Just three days before the top leaders from Japan, South Korea and China were to gather in the South Korean city of Busan to discuss resuming their leaders’ summit as part of a resumption of the annual trilateral summit that began in 2008 but remained suspended due to the Covid-19 pandemic since 2019
Japan-Taiwan relations became big news in Northeast Asia when former Prime Minister of Japan, Taro Aso, currently Vice-President of the ruling Liberal Democratic Party, paid a three-day visit to Taiwan from 7 to 9 August and held separate meetings with Taiwanese President Tsai Ing-wen and Vice President Lai Ching-te with the aim of reinforcing relations with the island. Lai is a major candidate from Taiwan’s ruling Democratic Progressive Party in the Presidential election scheduled for January 2024.
When this news broke out, it immediately triggered a backlash from China. Aso, 82, became the highest-ranking LDP member to visit Taiwan, a selfruled democratic island that Communist-led China regards as its own territory, since Tokyo switched diplomatic ties from Taipei to Beijing in 1972. Taiwan and mainland China have been governed separately since they split due to a civil war in 1949.
Ever since, China has resolutely opposed Japanese politicians’ visits to Taiwan. China continues to put military pressure on Taiwan and also opposes any official contact between Taipei and other countries. It has made efforts systematically to internationally isolate Taiwan by luring many smaller nations to switch allegiance by offering monetary benefits liberally, leaving Taiwan with only a dozen diplomatic allies. Aso also met the leaders of the main opposition Nationalist Party and Taiwan People’s Party.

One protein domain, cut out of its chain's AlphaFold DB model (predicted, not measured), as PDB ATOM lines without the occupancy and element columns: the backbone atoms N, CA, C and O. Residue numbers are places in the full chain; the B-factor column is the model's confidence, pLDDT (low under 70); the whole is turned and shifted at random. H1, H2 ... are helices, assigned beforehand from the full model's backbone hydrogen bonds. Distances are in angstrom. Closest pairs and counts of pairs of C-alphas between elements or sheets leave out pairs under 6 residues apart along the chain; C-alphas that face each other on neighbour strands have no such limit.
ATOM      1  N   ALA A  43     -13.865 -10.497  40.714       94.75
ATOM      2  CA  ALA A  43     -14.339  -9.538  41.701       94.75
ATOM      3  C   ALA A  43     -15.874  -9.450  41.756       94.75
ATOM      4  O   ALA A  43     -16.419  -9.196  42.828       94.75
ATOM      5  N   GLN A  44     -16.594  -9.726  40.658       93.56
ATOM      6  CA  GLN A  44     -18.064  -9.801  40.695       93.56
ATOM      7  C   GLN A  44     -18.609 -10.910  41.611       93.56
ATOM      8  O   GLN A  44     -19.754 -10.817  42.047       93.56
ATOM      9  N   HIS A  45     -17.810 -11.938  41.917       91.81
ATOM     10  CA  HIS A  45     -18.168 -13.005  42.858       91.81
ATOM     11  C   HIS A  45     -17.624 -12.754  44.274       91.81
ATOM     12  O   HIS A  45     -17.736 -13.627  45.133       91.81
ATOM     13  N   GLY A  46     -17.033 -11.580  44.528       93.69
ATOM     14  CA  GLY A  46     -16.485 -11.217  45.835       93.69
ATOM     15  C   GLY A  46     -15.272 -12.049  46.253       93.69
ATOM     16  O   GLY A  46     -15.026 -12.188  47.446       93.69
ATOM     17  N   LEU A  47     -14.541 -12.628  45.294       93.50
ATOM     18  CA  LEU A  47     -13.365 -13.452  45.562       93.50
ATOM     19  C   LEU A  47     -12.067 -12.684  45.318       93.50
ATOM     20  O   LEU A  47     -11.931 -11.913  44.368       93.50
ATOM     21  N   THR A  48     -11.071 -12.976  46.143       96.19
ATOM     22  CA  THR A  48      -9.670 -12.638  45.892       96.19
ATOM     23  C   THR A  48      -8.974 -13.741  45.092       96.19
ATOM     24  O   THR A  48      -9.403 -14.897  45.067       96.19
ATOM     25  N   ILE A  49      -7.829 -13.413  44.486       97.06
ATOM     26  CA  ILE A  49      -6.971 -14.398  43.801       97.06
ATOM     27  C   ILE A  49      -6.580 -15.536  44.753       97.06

The leaders of these two parties had visited Japan in early 2023. Aso also became the secondhighest ranking LDP official after Prime Minister Fumio Kishida to visit the grave of former Taiwanese President Lee Teng-hui. Aso’s visit not only highlighted the solid friendship between Taiwan and Japan but is expected to deepen cooperation between the two sides in various fields.
It may be recalled that when then US House of Representatives Speaker Nancy Pelosi made a trip to Taiwan in August 2022 and held talks with Tsai, China responded by conducting large-scale drills around Taiwan. Japan is aware of the US-China geographical rivalry but seeks to cooperate with Taiwan, which is the world’s leading chip supplier, and on economic security issues, such as diversifying semiconductor supply chains.
While in Taiwan and speaking at the Ketagalan Forum security dialogue, Aso made an observation that the Taiwan Strait is “gradually tilting toward a time of emergency” which expectedly irked China. Aso’s remarks were in the wake of China conducting military exercises around Taiwan in August 2022 and April 2023, both of which were interpreted by experts as China’s preparation of invasion of the self-ruled island.
China views Taiwan’s status as a core issue and considers Taiwan as a renegade province that must be brought back into the fold, by force if necessary. Beijing has been heaping diplomatic and military pressure on the island, routinely sending warplanes and warships across the median line of the Taiwan Strait. It was for this reason Aso assured Taiwan that Japan along with its allies and partners would not hesitate to use their growing defence capabilities to deter war and maintain peace and stability in the Taiwan Strait.